The lack of reporting on the Turk is odd. A balloon of excitement floated over the blogosphere for a weekend when I originally posted (November 5), then deflated. As Mr. Strom states, from good old MSM (mainstream media), we hardly heard a peep. A current search at Google News shows some tech site articles but not much more. Yet here's a startup looking to leverage the Turk as part of their business model.

(Check the Wikipedia article for background on the Turck and some links to the Turk community.)

Saturday, December 10, 2005
Best Show in Town Tonight
This is the best show in town (Minneapolis, MN USA) tonight (or maybe even in the whole US). (I can't go and won't be able to catch any of the shows this week. :-( )

Joe Chvala and The Flying Foot Forum with special guest Ruth MacKenzie : Between the Fire and Ice (Mjøllnir II) (World Premiere) : Dance: "

'Fierce, exhilarating dancemaking.' —Star Tribune

"The intricately layered percussive footwork of the Flying Foot Forum...
the driving industrial rhythms of music by Savage Aural Hotbed...
the unearthly vocals of Ruth MacKenzie..."

Thank you, Walker.

Geek Stuff: 24 ways
Via Web Standards Buzz, a kind of Advent calendar with web development tips instead of chocolate.

24 Ways to Impress Your Friends

Friday, December 09, 2005
Seigenthaler and Wikipedia
Wikipedia is once again in the news and even merited an editorial in USA Today.

John Seigenthaler Sr. wrote the editorial which begins thusly:
This is a highly personal story about Internet character assassination. It could be your story.
Siegenthaler has a long and interesting career which includes a stint serving for Robert Kennedy. In May of this year, someone edited his Wikipedia entry and stated that he was once suspected of having something to do with the assinations of John F. and Robert Kennedy. This was not true. In September, Siegenthaler discovered the Wikipedia article and was not happy. (Read editorial linked above.) (Here's the current and corrected Wikipedia article. Check the references section at the end for links to USA Today, CNN and others.)

I don't have time to get to the meat of all this. I think Wikipedia handled the situation very well and I don't think Mr. Siegenthaler was seriously injured. What if someone had stated that he was responsible for the death of the last Pope? Or that he was really an Alien sent from the planet Zarthura to enslave the Earth? Would he still be denouncing Wikipedia in USA Today?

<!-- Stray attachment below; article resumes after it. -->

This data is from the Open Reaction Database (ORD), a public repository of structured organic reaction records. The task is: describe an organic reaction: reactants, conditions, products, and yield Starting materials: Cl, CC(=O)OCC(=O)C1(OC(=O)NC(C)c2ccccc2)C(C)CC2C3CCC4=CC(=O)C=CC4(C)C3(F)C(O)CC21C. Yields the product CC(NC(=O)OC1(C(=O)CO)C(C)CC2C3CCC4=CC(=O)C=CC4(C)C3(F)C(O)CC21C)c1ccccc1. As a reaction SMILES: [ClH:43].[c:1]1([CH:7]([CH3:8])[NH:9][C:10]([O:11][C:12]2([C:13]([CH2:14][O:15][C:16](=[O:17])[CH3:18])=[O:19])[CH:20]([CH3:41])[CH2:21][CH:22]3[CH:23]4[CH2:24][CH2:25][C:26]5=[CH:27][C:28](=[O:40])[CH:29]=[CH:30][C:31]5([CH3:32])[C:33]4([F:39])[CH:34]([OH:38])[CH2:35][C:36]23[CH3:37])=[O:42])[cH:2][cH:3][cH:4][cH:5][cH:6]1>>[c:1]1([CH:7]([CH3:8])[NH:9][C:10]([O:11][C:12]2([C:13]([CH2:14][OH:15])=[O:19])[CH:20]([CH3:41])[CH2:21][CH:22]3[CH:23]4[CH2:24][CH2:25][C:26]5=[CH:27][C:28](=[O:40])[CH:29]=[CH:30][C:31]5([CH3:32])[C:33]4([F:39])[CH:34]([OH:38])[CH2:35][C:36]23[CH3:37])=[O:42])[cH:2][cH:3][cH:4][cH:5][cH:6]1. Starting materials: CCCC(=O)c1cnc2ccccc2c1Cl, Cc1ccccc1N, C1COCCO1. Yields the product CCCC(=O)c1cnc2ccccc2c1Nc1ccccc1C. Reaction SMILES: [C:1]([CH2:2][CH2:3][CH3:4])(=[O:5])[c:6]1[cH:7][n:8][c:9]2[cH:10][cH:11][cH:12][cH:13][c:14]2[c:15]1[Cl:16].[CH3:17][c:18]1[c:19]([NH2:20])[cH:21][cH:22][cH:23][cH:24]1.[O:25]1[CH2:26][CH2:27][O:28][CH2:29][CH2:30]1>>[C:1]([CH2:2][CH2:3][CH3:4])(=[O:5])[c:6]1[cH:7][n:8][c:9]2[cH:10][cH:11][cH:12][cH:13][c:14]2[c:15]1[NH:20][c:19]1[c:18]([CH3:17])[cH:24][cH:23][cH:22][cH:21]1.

Ross Mayfield got me to finally blog this and it's a good starting place for reading about the value of anonyminity(sp?).

Wednesday, December 07, 2005
Well Said
Jon Udell answers Abby's blogging warning.

A blog can be used to narrate the key events and accomplishments in your professional life, to establish your reputation as an authority on subjects in your areas of expertise, and to educate the world about your company's products and services.

San Diego Beckons
I'm going to San Diego on Sunday for ApacheCon. Work is picking up the tab for the flights and conference. M. is tagging along for some vacationing after the conference. The conference (for me) runs Monday thru Wednesday and we will stay on until Sunday.

The only tech conferences I've attended are a couple of Macworlds (one in San Francisco and one in Boston). This will be my first truly geeky conference. Keynotes are by Tim Bray, Cory Doctorow, Jaron Lanier, and Simon Phipps. There's a whole track about open source. There's an XSLT intro. I mean, what more could I want?

I'm subscribing to the San Diego Blog for some news about the city that's not so mainstream. It looks like San Diego has a very vibrant blogging community, at least judging from this page which includes the San Diego Fire blog (latest entry 2004), kind of a precursor to some of the Katrina blogging.

I'm sure Minneapolis has a vibrant group of bloggers too. I need to pay more attention locally.

I'm looking for fun things to do in San Diego. I'd love to find a day trip to Mexico via public transportation that maybe avoids Tijuana and is relatively safe. Or some cool beaches to visit. Or some great coffee shops (strooong coffee and free wireless).

Tuesday, December 06, 2005
The Minnewiki: Minnesota Music Encyclopedia
Minnesota Public Radio is publishing the Minnewiki which is "an online reference about music-related artists, groups, and venues with a Minnesota connection."

There's a 'Random Page' link on the left which is a good way to explore the site. There's lots of interesting tidbits. Bob Dylan has one of the lengthier writeups. I found out that Peter Himmelman, Sussman Lawrence's lead singer, is married to Bob Dylan's daughter, Maria. This page was odd but eventually linked to the Fort Wilson Riot page (a band).